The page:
Good Question: What is bitcoin?


We posted a story from CNN Tuesday saying bitcoin has powered past $10,000 for the first time.

News reports indicate it surpassed $9,000 just last weekend and soared above $8,000 a little more than two weeks ago.

“In the past two and a half weeks alone, bitcoin has skyrocketed more than 70 percent,” the CNN report states.

Wences Casares is the CEO of, a bitcoin wallet startup (if that does not make sense, it will later). In August, Glenn Beck spoke with Casares on his radio program about bitcoin.

“It’s likely to be more important than the internet itself.”

“Bitcoin is still an experiment. As such, it has chances of failing,” said Casares.

That’s why, according to him, no one should invest anymore than they are willing to lose.

“But if it succeeds, it’s likely to be more important than the internet itself,” Casares said in the interview.

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There has been a lot of conversation lately surrounding the value of bitcoin versus the risk of investing. Many people engaged in this conversation also admit they do not understand fully what bitcoin is and how it works.

“When people don’t understand (bitcoin), it’s not their fault. It is our fault, the people explaining it,” Casares said in the same interview. “We make it more complicated than it needs to be because it makes us sound more intelligent or something.”

Casares said most people feel comfortable in their understanding of the internet without really understanding how it works. Similarly, Casares says it is not necessary to understand every detail of bitcoin to be able to use it.

He did say, however, there are three things everyone should know about bitcoin.

  1. Nobody can control it.
  2. There will never be more than 21 million bitcoin, because a finite amount of digital currency eliminates inflation.
  3. You can send bitcoin to anyone you want, anywhere in the world, in real time for a low cost.

With that background information, I decided to see what I could learn about it for this week’s Good Question.

What is bitcoin?

Bitcoin was created in 2009 by a person using the alias Satoshi Nakamoto.

According to the official website,, bitcoin is a digital form of currency, meaning it is not a tangible asset.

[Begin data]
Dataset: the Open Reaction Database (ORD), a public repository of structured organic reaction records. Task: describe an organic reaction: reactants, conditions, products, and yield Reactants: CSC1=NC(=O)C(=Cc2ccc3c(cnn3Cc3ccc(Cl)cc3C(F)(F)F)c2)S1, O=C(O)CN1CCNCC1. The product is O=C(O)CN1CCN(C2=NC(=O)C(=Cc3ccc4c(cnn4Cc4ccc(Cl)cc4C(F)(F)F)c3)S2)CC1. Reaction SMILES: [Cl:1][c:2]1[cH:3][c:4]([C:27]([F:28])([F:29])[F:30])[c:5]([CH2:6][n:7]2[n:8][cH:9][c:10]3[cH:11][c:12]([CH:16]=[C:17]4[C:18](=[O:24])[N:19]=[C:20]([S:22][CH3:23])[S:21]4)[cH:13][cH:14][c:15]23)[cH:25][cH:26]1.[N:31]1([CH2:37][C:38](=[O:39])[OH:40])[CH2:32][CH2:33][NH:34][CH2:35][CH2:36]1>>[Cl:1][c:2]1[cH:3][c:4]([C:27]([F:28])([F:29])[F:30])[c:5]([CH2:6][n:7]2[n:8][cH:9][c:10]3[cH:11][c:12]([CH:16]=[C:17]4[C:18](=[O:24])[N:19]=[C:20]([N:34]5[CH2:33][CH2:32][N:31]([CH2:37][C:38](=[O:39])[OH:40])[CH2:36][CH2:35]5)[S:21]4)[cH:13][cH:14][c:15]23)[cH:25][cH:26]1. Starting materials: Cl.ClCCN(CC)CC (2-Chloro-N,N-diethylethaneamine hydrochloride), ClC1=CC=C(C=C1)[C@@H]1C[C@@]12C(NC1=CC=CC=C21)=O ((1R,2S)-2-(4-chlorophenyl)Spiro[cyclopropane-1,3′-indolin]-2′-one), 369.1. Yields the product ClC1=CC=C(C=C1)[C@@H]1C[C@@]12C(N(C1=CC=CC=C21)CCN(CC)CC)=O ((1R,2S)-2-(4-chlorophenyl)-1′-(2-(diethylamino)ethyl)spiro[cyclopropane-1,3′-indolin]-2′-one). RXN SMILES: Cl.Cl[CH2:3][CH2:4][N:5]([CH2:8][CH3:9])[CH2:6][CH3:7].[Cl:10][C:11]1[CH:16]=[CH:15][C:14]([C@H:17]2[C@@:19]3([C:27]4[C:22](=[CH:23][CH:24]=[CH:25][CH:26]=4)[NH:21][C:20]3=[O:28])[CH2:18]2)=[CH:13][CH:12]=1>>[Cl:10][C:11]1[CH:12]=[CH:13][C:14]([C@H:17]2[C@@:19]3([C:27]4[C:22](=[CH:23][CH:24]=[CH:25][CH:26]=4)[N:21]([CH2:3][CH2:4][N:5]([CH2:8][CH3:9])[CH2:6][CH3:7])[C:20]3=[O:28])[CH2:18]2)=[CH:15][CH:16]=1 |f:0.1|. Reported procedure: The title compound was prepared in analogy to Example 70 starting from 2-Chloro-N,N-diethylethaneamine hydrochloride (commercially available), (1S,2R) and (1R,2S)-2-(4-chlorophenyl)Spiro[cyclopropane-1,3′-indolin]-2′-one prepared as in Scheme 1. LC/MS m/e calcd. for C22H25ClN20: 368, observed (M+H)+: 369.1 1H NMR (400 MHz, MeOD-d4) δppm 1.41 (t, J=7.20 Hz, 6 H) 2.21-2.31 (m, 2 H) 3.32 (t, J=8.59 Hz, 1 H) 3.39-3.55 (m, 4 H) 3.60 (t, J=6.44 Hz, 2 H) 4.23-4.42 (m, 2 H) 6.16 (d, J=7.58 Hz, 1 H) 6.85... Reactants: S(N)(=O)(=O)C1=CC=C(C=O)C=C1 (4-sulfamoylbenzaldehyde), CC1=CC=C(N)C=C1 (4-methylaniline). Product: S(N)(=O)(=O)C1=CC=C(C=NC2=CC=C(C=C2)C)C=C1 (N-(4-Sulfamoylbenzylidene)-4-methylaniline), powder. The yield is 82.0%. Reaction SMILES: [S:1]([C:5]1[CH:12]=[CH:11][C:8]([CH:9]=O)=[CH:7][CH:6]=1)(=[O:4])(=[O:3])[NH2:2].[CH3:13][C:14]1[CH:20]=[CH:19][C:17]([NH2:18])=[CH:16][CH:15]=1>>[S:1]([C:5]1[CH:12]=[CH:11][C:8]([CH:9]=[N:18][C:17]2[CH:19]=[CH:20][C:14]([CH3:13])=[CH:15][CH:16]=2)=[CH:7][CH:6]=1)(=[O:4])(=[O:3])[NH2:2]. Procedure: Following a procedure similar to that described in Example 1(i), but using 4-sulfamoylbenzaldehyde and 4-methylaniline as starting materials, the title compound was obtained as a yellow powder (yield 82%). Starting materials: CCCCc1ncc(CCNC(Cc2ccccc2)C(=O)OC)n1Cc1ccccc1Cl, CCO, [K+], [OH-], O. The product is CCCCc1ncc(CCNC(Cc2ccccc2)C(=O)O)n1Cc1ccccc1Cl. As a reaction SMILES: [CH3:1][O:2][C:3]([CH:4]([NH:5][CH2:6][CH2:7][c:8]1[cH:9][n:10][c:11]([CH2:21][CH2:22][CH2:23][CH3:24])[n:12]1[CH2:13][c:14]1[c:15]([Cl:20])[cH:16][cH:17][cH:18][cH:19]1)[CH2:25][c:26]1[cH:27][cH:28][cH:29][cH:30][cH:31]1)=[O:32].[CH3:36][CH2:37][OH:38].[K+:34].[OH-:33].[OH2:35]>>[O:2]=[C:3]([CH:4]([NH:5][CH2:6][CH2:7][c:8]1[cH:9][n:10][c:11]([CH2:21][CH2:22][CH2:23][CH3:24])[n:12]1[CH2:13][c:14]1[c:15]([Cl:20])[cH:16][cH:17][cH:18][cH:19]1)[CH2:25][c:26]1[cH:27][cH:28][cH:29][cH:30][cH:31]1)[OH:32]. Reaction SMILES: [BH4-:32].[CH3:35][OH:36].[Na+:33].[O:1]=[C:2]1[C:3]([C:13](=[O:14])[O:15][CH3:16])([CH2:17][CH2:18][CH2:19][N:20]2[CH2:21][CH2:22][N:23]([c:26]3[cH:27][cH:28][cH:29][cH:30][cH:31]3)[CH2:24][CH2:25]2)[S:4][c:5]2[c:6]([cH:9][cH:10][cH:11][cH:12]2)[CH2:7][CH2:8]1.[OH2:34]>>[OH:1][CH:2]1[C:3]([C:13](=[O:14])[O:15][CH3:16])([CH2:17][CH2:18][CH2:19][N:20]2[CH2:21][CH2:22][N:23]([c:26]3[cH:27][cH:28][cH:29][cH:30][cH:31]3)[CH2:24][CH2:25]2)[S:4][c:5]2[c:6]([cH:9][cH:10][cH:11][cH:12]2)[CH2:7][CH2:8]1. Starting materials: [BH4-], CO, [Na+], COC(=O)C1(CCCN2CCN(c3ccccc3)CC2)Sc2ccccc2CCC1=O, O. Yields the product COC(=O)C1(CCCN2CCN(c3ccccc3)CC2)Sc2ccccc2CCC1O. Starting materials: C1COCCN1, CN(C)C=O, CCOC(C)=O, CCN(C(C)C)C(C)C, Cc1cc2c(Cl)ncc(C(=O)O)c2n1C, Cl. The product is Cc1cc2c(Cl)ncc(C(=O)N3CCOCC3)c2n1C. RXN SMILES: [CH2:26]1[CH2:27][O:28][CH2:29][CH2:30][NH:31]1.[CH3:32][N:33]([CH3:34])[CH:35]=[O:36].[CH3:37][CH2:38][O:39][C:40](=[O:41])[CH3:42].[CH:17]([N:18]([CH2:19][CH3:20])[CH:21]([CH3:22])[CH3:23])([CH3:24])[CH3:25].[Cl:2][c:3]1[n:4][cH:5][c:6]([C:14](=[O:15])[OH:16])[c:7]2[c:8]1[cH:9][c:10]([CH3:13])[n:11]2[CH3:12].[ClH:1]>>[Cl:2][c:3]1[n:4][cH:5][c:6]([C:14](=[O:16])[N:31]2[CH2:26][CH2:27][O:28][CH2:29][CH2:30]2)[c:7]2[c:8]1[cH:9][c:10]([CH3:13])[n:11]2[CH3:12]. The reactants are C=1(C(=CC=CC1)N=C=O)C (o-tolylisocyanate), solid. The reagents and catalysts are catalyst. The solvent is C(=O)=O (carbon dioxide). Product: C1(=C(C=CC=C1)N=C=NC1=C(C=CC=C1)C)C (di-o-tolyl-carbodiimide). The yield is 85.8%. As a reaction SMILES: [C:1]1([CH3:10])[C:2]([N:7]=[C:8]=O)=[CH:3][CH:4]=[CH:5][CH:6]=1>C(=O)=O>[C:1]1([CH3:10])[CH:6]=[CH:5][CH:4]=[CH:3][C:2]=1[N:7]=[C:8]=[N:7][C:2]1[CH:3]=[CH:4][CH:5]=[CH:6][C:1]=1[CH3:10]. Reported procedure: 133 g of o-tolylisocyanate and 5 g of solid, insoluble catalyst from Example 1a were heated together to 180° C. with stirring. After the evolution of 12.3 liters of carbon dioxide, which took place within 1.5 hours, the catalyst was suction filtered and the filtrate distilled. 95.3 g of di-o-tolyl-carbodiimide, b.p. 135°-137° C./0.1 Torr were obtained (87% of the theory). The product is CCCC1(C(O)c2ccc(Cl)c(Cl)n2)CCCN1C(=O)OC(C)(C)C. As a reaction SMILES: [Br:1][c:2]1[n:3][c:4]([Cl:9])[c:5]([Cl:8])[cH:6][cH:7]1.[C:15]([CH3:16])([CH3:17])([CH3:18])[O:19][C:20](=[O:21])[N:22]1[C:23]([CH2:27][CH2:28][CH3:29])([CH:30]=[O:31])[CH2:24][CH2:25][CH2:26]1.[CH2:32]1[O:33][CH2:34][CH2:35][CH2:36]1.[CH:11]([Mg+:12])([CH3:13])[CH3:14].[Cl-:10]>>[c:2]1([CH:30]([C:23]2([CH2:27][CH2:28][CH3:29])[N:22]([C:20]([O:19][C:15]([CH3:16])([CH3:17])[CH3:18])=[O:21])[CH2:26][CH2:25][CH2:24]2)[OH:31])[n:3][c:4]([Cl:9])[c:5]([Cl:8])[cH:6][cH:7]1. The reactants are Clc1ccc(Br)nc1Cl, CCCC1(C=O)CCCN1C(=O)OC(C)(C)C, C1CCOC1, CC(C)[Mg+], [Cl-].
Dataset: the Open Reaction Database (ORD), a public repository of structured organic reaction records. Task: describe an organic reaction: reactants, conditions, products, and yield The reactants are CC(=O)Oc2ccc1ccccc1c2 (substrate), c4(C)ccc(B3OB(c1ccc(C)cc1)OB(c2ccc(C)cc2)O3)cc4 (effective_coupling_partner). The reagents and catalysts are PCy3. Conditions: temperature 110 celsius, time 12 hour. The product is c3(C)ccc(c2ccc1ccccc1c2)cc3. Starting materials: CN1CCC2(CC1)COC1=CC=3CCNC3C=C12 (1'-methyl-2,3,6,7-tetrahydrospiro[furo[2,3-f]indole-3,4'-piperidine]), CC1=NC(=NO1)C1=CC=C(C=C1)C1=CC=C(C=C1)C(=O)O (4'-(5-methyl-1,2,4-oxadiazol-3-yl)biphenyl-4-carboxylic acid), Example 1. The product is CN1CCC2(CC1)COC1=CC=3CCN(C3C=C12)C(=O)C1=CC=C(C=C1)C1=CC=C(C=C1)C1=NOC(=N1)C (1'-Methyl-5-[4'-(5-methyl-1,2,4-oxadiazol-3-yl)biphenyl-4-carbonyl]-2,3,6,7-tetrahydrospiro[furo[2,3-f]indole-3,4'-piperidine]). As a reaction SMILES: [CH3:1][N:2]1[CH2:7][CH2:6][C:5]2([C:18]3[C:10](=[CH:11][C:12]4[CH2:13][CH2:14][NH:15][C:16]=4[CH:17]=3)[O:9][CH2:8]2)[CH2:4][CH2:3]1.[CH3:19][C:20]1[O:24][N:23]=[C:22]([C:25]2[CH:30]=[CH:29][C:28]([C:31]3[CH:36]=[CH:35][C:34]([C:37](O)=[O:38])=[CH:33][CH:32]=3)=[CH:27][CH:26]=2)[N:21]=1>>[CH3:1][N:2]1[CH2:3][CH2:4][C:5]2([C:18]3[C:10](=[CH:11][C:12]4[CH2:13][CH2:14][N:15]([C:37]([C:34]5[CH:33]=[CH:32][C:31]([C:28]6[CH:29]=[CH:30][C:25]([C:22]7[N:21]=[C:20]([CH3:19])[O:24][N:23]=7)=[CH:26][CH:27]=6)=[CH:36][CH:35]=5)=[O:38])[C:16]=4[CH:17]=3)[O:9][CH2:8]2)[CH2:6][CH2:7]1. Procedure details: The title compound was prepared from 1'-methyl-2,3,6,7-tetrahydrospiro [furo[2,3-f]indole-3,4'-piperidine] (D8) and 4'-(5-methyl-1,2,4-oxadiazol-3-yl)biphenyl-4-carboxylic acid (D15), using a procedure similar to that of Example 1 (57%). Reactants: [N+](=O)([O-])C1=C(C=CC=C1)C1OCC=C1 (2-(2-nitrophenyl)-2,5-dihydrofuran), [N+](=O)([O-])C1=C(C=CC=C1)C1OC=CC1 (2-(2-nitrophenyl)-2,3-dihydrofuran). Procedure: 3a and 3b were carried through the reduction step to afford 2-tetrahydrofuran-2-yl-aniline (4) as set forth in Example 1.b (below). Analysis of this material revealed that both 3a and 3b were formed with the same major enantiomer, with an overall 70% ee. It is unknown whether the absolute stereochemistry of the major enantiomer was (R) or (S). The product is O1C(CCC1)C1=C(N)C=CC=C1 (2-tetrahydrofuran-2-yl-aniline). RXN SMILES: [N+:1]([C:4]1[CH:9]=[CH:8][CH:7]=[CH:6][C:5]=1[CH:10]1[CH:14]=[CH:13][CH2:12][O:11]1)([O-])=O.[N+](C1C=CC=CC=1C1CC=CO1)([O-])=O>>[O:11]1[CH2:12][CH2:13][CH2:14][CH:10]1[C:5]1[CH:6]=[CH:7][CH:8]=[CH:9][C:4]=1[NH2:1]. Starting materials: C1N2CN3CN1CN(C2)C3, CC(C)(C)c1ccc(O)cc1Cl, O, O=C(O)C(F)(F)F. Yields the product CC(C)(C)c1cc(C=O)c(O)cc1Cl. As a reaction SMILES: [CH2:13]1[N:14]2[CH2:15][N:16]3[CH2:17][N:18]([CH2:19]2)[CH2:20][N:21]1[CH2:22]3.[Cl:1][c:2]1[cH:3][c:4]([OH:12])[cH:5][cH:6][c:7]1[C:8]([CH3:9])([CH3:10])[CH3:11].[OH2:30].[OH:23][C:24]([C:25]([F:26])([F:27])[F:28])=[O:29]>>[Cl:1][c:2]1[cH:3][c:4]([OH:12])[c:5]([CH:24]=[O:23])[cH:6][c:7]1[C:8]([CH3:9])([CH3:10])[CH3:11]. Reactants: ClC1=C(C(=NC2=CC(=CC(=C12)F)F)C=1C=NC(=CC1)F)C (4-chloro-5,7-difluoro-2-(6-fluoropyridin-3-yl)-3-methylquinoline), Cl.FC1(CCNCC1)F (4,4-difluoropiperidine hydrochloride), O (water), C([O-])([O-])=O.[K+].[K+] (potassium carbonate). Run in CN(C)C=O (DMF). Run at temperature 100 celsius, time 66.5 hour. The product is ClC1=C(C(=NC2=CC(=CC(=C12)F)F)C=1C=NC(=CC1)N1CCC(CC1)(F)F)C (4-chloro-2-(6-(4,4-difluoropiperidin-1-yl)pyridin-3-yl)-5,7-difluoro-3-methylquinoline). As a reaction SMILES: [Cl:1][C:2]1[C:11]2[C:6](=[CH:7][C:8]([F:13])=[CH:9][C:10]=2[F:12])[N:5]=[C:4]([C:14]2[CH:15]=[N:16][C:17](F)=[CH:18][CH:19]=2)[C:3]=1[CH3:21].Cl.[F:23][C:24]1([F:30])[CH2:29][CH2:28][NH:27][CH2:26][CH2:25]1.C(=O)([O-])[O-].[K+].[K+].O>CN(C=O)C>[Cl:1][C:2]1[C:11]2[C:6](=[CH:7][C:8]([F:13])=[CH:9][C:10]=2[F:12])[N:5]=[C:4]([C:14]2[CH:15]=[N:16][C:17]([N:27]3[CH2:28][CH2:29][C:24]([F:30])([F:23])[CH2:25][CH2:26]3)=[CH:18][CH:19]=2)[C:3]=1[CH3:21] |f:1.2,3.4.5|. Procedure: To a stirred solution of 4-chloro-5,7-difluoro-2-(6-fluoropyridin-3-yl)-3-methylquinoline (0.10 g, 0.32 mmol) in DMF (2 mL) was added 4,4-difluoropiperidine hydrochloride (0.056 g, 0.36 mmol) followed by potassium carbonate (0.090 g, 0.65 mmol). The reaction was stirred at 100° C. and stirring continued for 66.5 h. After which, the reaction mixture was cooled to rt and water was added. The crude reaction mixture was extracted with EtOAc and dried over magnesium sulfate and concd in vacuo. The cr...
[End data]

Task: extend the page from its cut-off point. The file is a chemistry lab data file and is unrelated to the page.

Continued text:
Jackson Wood is a financial adviser with Carol Holm Financial in Blackfoot. He first invested in bitcoin in 2012. He explained to me what bitcoin is in simple terms.

“Bitcoin is a peer-to-peer version of cash, electronic cash, that allows payments to be sent directly from one party to another party without going through a financial institution,” Wood said.

The idea behind bitcoin, Wood said, is to separate money and state — to bypass the banking system and give control back to individuals. This is what Casares meant when he said bitcoin cannot be controlled. Wood described bitcoin as a “disruptive technology.”

“The only reason it has value is because humans are placing subjective value on the invention of bitcoin,” he said.

How does bitcoin work?

“If we can control our money, we can gain back power over our own lives.”

Bitcoin works very much like the exchange of physical money from one bank account to another. To get started, a user opens a wallet — a digital location to store bitcoins. The wallet is used to save or make transactions. Unlike bank accounts however, Wood says these wallets are trustless. He explained what this means with an example:

“Let’s say you wanted to send money from your bank account to an account in China. You would have to pay a fee to send a wire to the Chinese bank. There would be a currency conversion, which would take a few days. The Chinese bank would then charge the recipient a fee to withdraw the money.”

In this situation, Wood says, you have to trust the governments and the banks to facilitate the transaction.

“With bitcoin, I type in the amount I want to send, hit enter and within just a few minutes it’s in the other person’s wallet and it only costs a couple cents to send the money.”

Should you invest in bitcoin?

It depends.

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There are risks associated with purchasing bitcoin. One of those is market risk.

“(Bitcoin) could go to zero if everyone (who has invested) starts to sell their bitcoins,” Wood said.

Other risks include political and technology risk.

Based on the information I gathered, the decision to invest in bitcoin is based more on one’s belief that there is a better way to use and measure currency than it is about accumulating wealth.

“For me, it was like envisioning a utopian dream. If we can control our money, we can gain back power over our own lives,” said Wood.

Casares statement about understanding every detail of bitcoin not being a necessity to use it contradicts what Wood said during our conversation.

“If you do not have a high level understanding of what bitcoin is, I don’t think you should invest in bitcoin.”

He recommends doing 6 months to a year’s worth of research before deciding to invest.

If you would like to learn more about bitcoin, Wood says this link is a good place to start.

If you have a good question, send it to Use “Good Question” in the subject line.


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